The type of lending known as Buy to Let has been around for quite some time but the actual term, Buy to Let came into being in 1995 when in fact it was invented by the Association of Residential Letting Agents.
Investing in Buy to Let properties has been more popular over the last few years than ever before. Bank rates have dropped so low that interest paid on savings has become practically non-existent. Indeed I recently came across a bank who was offering 0.01% interest on savings, which effectively means that for every £1000 deposited, the saver would receive the vast sum of £1 in interest!
From around 1950 onwards, the ambition of every newly married couple was to purchase a small house based on a minimum of a 25 year mortgage. The property would increase in value over the years and so when the couple reached retirement age, they would sell the house and use the appreciated value to set up a good pension based on interest received from the deposited sales price. This no longer works and so the baby boomers have had to find other ways of creating a pension.
The demand for investment property particularly for the purpose of Buy to Let has been steadily increasing over the last 12 months for a number of reasons.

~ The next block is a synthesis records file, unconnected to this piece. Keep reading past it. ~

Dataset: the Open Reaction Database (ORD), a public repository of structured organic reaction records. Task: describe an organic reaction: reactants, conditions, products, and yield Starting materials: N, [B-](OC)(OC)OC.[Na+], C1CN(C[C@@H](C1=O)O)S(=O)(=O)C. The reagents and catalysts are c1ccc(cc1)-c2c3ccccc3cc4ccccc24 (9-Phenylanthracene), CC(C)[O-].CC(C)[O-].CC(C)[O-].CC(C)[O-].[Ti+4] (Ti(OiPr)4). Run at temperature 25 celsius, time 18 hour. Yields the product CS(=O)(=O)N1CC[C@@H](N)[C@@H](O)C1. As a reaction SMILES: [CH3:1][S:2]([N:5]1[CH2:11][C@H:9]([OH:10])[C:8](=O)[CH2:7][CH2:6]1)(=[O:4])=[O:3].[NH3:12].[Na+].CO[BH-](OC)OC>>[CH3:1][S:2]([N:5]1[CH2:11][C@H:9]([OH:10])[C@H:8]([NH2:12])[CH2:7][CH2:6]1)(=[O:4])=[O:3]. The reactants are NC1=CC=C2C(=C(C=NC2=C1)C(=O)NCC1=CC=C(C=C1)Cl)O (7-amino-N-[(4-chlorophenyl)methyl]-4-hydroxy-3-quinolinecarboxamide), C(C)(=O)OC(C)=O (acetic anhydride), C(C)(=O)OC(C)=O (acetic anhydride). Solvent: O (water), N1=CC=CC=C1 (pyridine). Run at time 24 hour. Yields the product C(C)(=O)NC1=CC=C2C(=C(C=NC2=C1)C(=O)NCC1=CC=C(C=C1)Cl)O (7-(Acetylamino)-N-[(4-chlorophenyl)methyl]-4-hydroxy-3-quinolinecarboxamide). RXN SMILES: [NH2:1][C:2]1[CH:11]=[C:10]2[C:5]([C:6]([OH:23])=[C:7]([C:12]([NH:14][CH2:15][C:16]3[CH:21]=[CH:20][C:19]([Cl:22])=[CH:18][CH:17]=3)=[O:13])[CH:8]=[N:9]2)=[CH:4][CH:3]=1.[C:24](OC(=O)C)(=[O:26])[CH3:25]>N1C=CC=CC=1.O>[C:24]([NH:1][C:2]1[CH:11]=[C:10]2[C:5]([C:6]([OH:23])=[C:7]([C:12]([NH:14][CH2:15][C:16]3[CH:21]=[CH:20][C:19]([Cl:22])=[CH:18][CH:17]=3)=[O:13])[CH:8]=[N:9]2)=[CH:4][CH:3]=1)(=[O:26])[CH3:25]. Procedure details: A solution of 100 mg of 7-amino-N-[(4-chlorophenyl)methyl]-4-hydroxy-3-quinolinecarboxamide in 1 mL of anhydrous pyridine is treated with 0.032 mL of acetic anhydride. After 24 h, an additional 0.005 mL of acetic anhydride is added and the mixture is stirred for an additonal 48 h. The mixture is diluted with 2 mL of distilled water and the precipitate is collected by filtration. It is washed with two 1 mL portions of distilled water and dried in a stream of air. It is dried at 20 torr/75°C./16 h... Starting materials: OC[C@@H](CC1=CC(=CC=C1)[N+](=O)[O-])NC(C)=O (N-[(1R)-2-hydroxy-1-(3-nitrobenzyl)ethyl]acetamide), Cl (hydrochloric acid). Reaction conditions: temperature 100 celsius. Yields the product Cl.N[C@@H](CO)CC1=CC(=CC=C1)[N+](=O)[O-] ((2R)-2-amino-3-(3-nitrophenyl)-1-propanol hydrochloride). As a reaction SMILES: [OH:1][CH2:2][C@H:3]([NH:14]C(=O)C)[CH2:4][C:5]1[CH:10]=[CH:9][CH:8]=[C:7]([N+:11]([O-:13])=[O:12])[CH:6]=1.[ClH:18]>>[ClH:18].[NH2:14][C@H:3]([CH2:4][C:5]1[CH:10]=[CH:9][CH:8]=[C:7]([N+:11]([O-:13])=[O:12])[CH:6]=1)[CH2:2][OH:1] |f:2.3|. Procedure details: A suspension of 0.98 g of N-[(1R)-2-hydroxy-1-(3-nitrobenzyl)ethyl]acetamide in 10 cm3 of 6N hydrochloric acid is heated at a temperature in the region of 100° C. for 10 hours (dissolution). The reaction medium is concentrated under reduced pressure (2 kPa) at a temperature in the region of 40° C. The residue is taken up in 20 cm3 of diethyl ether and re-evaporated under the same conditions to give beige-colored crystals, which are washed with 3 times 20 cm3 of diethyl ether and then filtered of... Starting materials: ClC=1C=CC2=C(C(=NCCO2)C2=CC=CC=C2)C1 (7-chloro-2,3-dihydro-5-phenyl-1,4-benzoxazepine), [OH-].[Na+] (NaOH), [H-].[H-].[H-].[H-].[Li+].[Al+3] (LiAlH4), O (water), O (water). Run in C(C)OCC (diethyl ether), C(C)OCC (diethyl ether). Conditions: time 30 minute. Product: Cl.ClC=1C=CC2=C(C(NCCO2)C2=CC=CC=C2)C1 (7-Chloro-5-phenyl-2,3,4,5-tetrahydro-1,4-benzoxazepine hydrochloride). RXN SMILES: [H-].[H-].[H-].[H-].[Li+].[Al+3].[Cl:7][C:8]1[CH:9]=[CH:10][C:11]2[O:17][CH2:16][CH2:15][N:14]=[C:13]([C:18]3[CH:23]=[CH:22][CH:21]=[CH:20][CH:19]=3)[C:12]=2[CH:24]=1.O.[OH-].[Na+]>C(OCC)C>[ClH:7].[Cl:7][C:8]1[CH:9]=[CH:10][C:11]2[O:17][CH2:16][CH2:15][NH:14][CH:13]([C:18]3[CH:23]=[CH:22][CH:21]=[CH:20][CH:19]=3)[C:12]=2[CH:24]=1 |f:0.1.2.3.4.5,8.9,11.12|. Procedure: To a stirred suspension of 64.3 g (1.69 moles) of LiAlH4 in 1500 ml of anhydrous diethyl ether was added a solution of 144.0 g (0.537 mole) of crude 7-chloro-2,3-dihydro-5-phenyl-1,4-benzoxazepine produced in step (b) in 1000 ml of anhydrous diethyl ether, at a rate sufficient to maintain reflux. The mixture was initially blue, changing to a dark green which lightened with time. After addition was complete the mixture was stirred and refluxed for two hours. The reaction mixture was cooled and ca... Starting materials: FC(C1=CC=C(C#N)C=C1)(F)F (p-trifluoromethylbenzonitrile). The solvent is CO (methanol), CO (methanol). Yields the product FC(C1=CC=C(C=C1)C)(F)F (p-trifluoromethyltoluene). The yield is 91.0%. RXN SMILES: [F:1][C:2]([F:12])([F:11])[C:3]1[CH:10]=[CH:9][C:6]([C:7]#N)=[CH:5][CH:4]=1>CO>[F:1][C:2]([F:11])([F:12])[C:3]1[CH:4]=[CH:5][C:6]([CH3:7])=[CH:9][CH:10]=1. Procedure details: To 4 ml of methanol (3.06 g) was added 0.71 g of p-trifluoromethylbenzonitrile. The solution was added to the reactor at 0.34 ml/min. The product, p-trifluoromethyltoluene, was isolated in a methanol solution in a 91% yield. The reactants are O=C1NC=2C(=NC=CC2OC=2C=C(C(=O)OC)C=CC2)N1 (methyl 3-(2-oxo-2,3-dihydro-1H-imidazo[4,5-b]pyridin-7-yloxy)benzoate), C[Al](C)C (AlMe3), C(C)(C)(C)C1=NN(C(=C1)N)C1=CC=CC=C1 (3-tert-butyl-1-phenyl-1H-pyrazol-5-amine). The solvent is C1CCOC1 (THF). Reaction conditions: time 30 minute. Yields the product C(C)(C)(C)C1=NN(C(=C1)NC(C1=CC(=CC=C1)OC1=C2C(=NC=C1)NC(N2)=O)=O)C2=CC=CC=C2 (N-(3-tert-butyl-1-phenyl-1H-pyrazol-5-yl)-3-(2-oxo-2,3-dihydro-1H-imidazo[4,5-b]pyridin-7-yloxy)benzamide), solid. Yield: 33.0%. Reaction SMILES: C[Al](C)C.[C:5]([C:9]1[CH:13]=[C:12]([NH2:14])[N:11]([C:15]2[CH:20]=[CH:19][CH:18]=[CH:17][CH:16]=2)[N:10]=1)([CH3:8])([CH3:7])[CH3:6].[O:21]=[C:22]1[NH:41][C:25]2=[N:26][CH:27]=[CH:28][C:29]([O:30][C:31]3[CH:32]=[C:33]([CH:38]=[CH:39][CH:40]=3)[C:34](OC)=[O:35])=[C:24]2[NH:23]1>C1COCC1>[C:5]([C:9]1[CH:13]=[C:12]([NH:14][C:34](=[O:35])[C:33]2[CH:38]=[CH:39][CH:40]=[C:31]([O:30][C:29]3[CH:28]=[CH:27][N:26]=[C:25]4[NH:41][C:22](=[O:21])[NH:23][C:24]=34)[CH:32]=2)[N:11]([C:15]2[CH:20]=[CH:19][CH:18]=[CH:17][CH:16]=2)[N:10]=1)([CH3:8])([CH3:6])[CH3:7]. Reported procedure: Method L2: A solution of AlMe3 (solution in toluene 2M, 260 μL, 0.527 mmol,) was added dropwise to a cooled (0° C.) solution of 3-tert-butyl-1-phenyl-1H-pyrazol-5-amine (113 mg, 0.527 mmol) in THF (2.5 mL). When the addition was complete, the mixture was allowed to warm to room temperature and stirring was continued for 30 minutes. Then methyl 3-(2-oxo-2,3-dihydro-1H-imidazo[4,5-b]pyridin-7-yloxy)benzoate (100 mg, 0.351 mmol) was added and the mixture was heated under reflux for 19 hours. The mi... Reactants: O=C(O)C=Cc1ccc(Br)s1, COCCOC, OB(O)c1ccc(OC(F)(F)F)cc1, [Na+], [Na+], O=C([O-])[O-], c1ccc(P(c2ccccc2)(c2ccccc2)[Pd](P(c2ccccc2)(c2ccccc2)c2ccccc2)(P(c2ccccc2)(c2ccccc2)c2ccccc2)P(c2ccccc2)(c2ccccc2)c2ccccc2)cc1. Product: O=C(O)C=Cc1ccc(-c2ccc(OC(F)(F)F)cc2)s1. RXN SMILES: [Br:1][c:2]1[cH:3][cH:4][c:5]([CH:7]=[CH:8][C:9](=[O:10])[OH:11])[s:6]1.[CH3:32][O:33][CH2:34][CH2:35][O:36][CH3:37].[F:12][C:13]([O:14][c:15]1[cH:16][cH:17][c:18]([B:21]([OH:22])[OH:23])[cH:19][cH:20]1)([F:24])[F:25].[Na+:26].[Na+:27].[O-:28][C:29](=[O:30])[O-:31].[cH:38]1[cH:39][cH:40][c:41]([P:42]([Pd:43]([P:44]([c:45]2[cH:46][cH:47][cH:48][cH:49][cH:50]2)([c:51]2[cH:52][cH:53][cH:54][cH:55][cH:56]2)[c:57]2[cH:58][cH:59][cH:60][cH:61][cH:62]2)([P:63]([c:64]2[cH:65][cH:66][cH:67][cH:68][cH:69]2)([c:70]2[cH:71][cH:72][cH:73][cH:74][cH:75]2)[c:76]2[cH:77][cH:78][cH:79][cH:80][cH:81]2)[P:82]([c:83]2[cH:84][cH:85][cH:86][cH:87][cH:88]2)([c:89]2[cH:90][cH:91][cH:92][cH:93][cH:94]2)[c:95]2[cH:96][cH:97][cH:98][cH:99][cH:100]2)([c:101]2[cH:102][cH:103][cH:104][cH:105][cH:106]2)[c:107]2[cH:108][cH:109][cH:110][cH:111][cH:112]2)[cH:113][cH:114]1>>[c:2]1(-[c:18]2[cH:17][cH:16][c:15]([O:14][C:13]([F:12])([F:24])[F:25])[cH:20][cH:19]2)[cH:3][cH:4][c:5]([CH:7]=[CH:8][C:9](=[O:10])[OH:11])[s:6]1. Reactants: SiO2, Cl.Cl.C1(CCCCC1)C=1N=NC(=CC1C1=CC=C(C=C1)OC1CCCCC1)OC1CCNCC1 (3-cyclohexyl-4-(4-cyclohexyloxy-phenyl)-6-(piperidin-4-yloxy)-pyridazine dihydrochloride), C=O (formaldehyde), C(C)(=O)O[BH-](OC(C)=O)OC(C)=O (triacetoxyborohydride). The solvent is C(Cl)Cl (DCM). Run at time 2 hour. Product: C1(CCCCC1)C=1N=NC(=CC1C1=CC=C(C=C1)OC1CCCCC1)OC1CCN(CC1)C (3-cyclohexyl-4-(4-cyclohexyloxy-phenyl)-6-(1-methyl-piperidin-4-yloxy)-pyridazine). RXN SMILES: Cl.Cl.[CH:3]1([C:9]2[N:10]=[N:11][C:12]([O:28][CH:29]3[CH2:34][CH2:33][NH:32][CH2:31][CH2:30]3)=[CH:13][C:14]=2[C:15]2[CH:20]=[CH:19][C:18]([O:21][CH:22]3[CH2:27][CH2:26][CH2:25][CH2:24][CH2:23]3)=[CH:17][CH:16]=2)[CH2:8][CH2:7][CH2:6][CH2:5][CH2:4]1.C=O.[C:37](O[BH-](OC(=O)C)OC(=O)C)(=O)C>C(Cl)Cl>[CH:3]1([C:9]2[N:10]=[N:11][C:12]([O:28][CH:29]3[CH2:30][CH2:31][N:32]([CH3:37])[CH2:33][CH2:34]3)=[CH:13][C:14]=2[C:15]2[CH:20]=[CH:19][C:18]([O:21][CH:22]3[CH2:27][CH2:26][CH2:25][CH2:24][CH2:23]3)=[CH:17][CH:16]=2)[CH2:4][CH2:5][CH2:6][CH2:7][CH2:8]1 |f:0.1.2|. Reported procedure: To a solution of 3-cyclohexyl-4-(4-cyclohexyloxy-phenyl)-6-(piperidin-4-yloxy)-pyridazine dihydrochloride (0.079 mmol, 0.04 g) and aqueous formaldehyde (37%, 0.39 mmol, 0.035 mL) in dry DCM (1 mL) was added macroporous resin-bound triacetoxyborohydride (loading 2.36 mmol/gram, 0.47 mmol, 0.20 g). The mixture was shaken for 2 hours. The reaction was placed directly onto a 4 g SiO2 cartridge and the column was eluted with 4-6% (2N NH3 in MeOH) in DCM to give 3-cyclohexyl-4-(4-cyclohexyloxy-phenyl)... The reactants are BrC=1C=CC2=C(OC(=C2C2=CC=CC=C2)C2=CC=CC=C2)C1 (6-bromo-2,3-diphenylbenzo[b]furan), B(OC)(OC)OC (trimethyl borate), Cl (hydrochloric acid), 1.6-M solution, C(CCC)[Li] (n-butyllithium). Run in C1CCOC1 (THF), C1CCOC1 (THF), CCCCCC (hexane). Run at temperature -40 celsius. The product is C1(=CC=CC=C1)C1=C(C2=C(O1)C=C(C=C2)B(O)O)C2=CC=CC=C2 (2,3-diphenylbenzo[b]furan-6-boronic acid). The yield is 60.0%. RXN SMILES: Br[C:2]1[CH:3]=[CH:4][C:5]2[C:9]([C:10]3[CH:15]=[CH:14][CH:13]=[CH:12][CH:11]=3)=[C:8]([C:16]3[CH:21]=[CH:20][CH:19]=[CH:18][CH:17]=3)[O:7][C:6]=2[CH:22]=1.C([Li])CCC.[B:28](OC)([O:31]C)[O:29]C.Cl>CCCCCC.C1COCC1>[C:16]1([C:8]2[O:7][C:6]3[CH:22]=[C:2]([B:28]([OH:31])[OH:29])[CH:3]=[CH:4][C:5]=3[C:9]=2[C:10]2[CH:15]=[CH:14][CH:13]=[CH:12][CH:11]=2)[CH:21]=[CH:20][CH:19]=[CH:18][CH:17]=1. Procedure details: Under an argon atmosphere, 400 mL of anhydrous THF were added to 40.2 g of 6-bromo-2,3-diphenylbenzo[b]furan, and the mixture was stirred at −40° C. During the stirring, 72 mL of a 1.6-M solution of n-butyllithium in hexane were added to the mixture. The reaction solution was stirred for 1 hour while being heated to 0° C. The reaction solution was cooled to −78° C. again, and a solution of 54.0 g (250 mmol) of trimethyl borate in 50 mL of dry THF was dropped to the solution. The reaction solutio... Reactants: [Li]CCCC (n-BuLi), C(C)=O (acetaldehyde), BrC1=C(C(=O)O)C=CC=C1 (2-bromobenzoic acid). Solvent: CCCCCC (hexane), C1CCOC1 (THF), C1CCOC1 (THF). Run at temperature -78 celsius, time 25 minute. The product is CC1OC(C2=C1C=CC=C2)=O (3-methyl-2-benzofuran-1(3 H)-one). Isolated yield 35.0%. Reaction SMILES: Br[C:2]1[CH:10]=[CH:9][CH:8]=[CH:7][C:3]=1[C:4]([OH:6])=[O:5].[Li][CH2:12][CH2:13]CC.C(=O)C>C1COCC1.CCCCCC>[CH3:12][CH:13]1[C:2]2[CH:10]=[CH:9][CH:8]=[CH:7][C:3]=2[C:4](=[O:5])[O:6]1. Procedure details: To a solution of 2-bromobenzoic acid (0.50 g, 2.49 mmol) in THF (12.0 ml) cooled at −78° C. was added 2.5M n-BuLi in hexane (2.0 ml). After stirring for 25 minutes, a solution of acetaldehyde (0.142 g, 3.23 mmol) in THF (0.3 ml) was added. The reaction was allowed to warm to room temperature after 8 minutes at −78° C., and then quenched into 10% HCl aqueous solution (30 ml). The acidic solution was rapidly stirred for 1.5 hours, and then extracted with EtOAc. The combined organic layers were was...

General mortgages are now more difficult to secure. The deposit is normally at least 20% of the purchase price and the financial examination by each of the lenders has now become so severe that the number of successful borrowers has fallen away.
People are now finding it necessary to rent in order to live but there is a countrywide shortage of suitable council properties, not only as a result of new council properties not having been built for quite a few years, but also as a result of the recently introduced Bedroom Tax.
Private landlords are now the biggest source of rental property that is currently available in a lot of areas. Therefore with the demand for such properties, and with the gradual improvement in property appreciation rates, it makes sense for those with the financial wherewithal to consider making an investment in property.
A second property needs to make a full return, apart from natural appreciation and you must always remember that the value of property can also depreciate, as has become obvious from the recent worldwide financial collapse.
The question arises then how to buy an investment property and what is the best method.